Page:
Who are You? Bayesian Prediction of Racial Category Using Surname and Geolocation

Predicts individual race/ethnicity using surname, geolocation, and other attributes, such as gender and age. The method utilizes the Bayes' Rule to compute the posterior probability of each racial category for any given individual. The package implements methods described in Imai and Khanna (2015) "Improving Ecological Inference by Predicting Individual Ethnicity from Voter Registration Records" .


This R package implements the methods proposed in Imai, K. and Khanna, K. (2016). "Improving Ecological Inference by Predicting Individual Ethnicity from Voter Registration Record." Political Analysis, Vol. 24, No. 2 (Spring), pp. 263-272. doi: 10.1093/pan/mpw001.

Using wru

Here is a simple example that predicts the race/ethnicity of voters based only on their surnames.

library(wru)
data(voters)
predict_race(voter.file = voters, surname.only = T)

The above produces the following output, where the last five columns are probabilistic race/ethnicity predictions (e.g., 'pred.his' is the probability of being Hispanic/Latino):

"Proceeding with surname-only predictions ..."
VoterID    surname state CD county  tract block precinct age sex party PID place  pred.whi   pred.bla   pred.his   pred.asi   pred.oth
      1     Khanna    NJ 12    021 004000  3001        6  29   0   Ind   0 74000 0.0676000 0.00430000 0.00820000 0.86680000 0.05310000
      2       Imai    NJ 12    021 004501  1025           40   0   Dem   1 60900 0.0812000 0.00240000 0.06890000 0.73750000 0.11000000
      3    Velasco    NY 12    061 004800  6001           33   0   Rep   2 51000 0.0594000 0.00260000 0.82270000 0.10510000 0.01020000
      4    Fifield    NJ 12    021 004501  1025           27   0   Dem   1 60900 0.9355936 0.00220022 0.02850285 0.00780078 0.02590259
      5       Zhou    NJ 12    021 004501  1025           28   1   Dem   1 60900 0.0098000 0.00180000 0.00065000 0.98200000 0.00575000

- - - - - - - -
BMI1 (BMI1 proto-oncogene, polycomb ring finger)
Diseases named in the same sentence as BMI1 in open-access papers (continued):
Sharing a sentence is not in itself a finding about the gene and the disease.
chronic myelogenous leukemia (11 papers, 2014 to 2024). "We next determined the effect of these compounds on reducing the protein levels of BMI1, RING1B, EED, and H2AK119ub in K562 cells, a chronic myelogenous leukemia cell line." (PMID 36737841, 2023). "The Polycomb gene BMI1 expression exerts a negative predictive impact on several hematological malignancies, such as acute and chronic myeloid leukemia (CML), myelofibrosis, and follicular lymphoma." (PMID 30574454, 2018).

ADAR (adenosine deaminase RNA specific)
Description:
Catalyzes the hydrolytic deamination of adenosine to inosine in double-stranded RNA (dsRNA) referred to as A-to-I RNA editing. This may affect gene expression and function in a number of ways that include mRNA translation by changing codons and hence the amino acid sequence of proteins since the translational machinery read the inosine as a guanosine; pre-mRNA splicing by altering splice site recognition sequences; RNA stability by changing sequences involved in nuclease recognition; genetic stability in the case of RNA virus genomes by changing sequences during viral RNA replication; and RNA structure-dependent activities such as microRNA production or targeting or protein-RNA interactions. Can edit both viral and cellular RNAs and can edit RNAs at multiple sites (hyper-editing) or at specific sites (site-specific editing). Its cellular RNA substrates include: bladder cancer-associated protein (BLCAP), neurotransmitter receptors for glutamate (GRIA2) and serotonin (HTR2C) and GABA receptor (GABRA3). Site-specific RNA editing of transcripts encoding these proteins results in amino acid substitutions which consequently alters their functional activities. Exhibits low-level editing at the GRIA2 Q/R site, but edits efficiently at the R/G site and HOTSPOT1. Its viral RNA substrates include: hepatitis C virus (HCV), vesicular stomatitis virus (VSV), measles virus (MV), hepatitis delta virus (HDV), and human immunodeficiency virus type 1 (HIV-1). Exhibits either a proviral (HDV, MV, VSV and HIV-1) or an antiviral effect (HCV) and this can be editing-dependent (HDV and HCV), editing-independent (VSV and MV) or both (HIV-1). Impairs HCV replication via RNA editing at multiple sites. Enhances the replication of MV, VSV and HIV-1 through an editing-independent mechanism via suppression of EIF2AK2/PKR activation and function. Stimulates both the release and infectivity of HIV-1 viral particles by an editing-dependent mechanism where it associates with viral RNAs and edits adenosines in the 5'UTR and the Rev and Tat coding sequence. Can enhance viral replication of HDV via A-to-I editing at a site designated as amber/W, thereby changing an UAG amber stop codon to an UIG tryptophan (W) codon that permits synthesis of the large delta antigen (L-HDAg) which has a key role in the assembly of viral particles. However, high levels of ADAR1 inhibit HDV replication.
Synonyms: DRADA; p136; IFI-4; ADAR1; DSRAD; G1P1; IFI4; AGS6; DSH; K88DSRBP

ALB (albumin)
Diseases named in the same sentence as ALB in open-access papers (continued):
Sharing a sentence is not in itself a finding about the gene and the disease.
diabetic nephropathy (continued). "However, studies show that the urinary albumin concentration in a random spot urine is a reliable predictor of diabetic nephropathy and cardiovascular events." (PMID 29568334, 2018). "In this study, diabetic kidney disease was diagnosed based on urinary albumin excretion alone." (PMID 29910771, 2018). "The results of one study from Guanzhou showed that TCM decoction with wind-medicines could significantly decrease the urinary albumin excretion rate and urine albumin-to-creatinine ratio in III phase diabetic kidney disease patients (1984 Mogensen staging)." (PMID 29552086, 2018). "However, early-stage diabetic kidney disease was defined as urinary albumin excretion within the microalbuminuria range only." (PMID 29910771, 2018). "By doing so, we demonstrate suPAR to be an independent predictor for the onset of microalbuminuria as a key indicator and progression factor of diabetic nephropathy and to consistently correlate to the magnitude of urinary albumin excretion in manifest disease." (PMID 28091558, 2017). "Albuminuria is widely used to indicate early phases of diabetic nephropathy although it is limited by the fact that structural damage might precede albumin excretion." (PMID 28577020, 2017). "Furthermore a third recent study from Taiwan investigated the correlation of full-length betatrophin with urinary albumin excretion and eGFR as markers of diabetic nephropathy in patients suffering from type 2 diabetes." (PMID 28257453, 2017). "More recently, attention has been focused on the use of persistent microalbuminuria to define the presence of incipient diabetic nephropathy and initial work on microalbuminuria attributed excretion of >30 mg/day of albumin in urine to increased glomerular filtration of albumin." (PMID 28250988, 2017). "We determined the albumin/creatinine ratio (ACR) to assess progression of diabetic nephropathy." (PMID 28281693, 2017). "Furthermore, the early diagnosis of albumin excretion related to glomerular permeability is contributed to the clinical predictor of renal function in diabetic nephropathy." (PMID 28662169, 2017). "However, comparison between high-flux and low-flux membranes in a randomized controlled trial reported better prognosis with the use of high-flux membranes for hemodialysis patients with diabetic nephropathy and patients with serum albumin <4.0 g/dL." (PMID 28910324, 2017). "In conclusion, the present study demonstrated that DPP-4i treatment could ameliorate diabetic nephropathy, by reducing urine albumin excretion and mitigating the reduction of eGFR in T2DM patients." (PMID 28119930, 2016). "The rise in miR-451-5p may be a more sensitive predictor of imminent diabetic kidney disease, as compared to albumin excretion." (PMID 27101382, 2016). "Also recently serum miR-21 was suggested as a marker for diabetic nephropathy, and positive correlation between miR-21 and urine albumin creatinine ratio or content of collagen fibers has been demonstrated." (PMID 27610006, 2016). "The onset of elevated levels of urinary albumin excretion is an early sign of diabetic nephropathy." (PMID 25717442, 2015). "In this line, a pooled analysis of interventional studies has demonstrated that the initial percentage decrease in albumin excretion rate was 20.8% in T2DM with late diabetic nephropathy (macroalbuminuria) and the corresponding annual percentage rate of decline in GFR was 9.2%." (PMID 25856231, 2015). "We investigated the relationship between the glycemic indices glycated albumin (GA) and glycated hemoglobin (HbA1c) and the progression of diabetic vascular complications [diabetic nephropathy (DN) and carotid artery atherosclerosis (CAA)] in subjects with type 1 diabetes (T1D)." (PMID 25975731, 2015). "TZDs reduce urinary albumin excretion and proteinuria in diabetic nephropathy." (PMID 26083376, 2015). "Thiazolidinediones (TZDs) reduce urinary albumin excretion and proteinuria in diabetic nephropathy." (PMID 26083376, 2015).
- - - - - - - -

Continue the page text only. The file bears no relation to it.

6   Ratkovic    NJ 12    021 004000  1025           35   0   Ind   0 60900 0.9187000 0.01083333 0.01083333 0.01083333 0.04880000
      7    Johnson    NY  9    061 015100  4000           25   0   Dem   1 51000 0.5897000 0.34630000 0.02360000 0.00540000 0.03500000
      8      Lopez    NJ 12    021 004501  1025           33   0   Rep   2 60900 0.0486000 0.00570000 0.92920000 0.01020000 0.00630000
      9 Wantchekon    NJ 12    021 004501  1025           50   0   Rep   2 60900 0.6665000 0.08530000 0.13670000 0.07970000 0.03180000
     10      Morse    DC  0    001 001301  3005           29   1   Rep   2 50000 0.9054000 0.04310000 0.02060000 0.00720000 0.02370000

In order to predict race/ethnicity based on surnames AND geolocation, a user needs to provide a valid U.S. Census API key to access the census statistics. You may request a U.S. Census API key here. Once you have an API key, you can use the package to download relevant Census geographic data on demand and condition race/ethnicity predictions on geolocation (county, tract, block, or place).

The following example predicts the race/ethnicity of voters based on their surnames, Census tract of residence (census.geo = "tract"), and which party registration (party = "PID"). Note that a valid API key must be provided in the input parameter 'census.key' in order for the function to download the relevant tract-level data.

library(wru)
data(voters)
predict_race(voter.file = voters, census.geo = "tract", census.key = "...", party = "PID")

The above returns the following output.

VoterID    surname state CD county  tract block precinct age sex party PID place    pred.whi     pred.bla     pred.his    pred.asi    pred.oth